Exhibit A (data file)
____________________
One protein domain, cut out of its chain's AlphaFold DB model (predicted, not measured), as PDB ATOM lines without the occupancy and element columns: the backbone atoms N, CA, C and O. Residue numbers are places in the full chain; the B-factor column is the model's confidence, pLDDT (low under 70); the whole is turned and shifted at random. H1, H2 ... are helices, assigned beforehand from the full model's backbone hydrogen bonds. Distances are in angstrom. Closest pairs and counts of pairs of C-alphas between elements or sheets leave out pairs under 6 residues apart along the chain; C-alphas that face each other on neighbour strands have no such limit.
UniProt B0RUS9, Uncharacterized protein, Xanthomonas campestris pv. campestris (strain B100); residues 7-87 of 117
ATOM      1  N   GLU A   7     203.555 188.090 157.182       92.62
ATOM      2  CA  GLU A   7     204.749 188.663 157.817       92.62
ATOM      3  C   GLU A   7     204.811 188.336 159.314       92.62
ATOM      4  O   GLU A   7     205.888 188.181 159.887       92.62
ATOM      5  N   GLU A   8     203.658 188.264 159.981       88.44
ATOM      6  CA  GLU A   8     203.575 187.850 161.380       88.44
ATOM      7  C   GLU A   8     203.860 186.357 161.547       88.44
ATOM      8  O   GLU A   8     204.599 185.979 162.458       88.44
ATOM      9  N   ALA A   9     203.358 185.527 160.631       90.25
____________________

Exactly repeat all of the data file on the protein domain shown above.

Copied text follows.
One protein domain, cut out of its chain's AlphaFold DB model (predicted, not measured), as PDB ATOM lines without the occupancy and element columns: the backbone atoms N, CA, C and O. Residue numbers are places in the full chain; the B-factor column is the model's confidence, pLDDT (low under 70); the whole is turned and shifted at random. H1, H2 ... are helices, assigned beforehand from the full model's backbone hydrogen bonds. Distances are in angstrom. Closest pairs and counts of pairs of C-alphas between elements or sheets leave out pairs under 6 residues apart along the chain; C-alphas that face each other on neighbour strands have no such limit.
UniProt B0RUS9, Uncharacterized protein, Xanthomonas campestris pv. campestris (strain B100); residues 7-87 of 117
ATOM      1  N   GLU A   7     203.555 188.090 157.182       92.62
ATOM      2  CA  GLU A   7     204.749 188.663 157.817       92.62
ATOM      3  C   GLU A   7     204.811 188.336 159.314       92.62
ATOM      4  O   GLU A   7     205.888 188.181 159.887       92.62
ATOM      5  N   GLU A   8     203.658 188.264 159.981       88.44
ATOM      6  CA  GLU A   8     203.575 187.850 161.380       88.44
ATOM      7  C   GLU A   8     203.860 186.357 161.547       88.44
ATOM      8  O   GLU A   8     204.599 185.979 162.458       88.44
ATOM      9  N   ALA A   9     203.358 185.527 160.631       90.25